Occasionally punctual, sometimes off work for a month, almost never as funny as he thinks,Tony Budny pens SCREAMING INTO THE VOID and looks at the best in writing and social media conversation around the biggest issues in beer. If you feel something should be included, have a tip, or just want to sound off, feel free to look him up on Twitter @DrinksTheThings or email DCBeer.
The Void is back. I hope you all had a spectacular holiday season with lots of beer and lots of revelry. I have been extremely offline with this column since mid-December. I understand many of you may be taking this month off from drinking. Perhaps that was unwise.
Drinking alcohol to avoid your fingers needing amputation, it's good.
But we need to talk about some serious issues. Avid readers of the Void know that I have joined in the growing chorus calling for more diversity and inclusiveness in beer. It’s a simple request, to stop the small but numerous, seemingly benign acts that alienate groups of people, like naming your beer Panty Dropper and saying you can’t possibly change it because it's so unique and special. This week, Good Beer Hunting published a long-form story on the private efforts to undermine public words to that regard, with a few breweries having fully public social media accounts showing images that portray brewery workers as little more than teenage fraternity members. Read it if you haven’t yet before moving on.
As businesses that have worked to develop a reputation as upstanding contributors to local economics, one might think these types of images would be antithetical to that end. But, in the opinion of many breweries, this is in fact an important part of the brand. And, judging from the backlash GBH has received from the piece, a part these businesses hold onto dearly. Far be it from this beer writer, who has brewed a single batch of beer in his life in his kitchen to tell these businesses how to operate. But, as the piece points out, beer sales have slowed industry wide, with local, smaller breweries picking up much of the slack, which means craft beer needs to reach out to other consumers to continue a solid growth trend. Undermining a brand by alienating wide swaths of consumers seems unwise, even for the sake of maintaining some air of authenticity. If authenticity means 30% of the people in a region would really enjoy sitting at your bar and having a beer there, perhaps a rethinking of the brand is in order.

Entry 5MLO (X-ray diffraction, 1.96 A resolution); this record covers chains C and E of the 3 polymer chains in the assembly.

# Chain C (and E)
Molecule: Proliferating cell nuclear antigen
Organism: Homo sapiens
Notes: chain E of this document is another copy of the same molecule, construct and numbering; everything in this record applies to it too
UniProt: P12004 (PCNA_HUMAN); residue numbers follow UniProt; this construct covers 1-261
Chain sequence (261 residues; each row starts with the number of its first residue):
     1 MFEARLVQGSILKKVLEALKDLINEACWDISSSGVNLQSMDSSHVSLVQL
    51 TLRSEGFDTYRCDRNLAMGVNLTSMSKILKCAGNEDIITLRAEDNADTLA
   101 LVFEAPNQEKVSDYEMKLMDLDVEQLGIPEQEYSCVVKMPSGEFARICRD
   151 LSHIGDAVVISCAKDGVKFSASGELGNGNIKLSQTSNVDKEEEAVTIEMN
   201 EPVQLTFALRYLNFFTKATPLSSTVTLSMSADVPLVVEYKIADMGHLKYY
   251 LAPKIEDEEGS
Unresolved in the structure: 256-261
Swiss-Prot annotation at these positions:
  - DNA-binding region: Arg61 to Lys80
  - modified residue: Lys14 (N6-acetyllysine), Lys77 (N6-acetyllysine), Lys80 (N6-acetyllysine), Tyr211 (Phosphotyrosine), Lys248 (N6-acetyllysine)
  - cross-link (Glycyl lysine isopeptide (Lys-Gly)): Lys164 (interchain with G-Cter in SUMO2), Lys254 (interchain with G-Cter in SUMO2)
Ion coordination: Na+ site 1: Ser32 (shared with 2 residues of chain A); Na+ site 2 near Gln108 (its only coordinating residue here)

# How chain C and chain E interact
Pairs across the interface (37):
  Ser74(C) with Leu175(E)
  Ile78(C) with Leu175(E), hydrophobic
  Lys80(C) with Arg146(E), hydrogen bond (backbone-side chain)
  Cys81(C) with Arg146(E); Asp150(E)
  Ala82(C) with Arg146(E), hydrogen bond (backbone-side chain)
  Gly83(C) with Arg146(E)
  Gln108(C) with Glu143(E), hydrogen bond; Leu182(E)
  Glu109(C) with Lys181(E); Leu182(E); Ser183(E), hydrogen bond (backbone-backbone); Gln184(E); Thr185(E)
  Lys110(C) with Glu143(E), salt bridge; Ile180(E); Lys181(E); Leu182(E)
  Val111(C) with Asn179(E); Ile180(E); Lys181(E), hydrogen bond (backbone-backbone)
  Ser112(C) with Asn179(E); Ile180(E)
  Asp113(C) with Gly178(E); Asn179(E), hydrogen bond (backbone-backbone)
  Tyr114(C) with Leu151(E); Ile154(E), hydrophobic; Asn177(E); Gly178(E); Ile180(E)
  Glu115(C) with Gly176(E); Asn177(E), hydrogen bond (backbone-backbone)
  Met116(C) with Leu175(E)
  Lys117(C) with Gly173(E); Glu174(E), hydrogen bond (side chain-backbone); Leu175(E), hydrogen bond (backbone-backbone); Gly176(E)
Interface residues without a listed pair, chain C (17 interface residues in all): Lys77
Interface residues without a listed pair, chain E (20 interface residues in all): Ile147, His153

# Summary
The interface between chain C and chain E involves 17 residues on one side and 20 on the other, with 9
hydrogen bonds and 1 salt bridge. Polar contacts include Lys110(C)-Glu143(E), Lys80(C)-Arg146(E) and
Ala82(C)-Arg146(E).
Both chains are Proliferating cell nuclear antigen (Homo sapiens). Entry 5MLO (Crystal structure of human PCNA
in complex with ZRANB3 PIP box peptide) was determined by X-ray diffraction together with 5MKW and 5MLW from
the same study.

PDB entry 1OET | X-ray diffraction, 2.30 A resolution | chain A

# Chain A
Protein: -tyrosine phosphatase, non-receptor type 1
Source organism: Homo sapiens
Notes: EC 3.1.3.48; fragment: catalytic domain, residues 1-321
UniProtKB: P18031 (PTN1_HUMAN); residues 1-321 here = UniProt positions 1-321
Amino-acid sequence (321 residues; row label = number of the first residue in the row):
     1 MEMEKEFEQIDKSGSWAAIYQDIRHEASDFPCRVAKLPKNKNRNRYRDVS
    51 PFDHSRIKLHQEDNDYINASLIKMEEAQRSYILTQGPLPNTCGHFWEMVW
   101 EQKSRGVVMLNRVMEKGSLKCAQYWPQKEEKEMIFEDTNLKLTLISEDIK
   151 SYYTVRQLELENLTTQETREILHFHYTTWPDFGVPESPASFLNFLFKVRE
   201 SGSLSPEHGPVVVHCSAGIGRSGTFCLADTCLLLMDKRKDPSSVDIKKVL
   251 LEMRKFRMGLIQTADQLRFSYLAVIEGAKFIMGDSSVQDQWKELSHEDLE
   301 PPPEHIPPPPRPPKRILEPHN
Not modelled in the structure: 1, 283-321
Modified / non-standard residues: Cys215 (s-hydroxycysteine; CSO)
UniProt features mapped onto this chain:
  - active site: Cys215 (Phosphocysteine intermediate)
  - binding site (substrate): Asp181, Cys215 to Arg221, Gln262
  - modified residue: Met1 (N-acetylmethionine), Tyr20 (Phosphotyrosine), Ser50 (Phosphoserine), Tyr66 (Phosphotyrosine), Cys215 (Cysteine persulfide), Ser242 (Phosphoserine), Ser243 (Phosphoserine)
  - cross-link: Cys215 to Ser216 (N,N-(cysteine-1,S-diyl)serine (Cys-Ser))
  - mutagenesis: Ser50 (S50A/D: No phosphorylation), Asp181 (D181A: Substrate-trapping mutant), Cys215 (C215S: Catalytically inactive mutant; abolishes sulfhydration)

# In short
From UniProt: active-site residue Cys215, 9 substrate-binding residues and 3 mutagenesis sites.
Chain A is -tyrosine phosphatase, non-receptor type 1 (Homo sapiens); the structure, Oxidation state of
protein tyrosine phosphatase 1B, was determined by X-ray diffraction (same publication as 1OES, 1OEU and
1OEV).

But, as one Twitter user who apparently wrote a book on beer in Ann Arbor, Michigan said, apparently rethinking a brand to not be just for the boyz equates to “leftist politics” that will “fuck up craft beer.” I’m not sure where this gentlemen drinks beer in Ann Arbor, but where I do, I sit beside people that don’t look like me, drinking the same beverages. If there were more of those types of people, the welcoming, non-judgmental types in those same places, perhaps there would be more beer for all of us to go around. Craft beer has always valued being above big beer and no one used more sexist, racist marketing tactics than the biggest brands of old with the largest amount of resources to throw toward that endeavor. It’s time for craft to take up a new banner of increasing quality of everything surrounding their liquid as well.
OK. So we did that. Maybe we need a shower and a beer. I don’t do it, but maybe a shower beer. OK, maybe not that one. Maybe a better shower beer. For starters, DC Brau announced it would be releasing its first brewery-only release, a barrel-aged barleywine for your facehole in need. The weather outside is frightful, but the booze is so delightful. Here are your best beer events of the month. And here is some beer to look out for:
The Bruery store at Union Market is finally opening. Come one, come all for your imp stouts to cellar for 70 years.
Founders Breakfast Stout is now year-round. Can’t wait to drink this on my brithday before going outside and melting in late June heat.
It’s the new year, so I will spare you all of the top whatever of 2017 columns, except for the one that we wrote and the one that editor, contributor, and Void poster (hi Jake! *waves*) Jake wrote about beer and music.
Pabst is a fascinating beer company, as they are releasing another classic Ballatine beer in the midst of everything else they’re doing. And they’re not just releasing it in a name. It is 11.3% abv.
Finally, I’ll leave you with a comic about the times.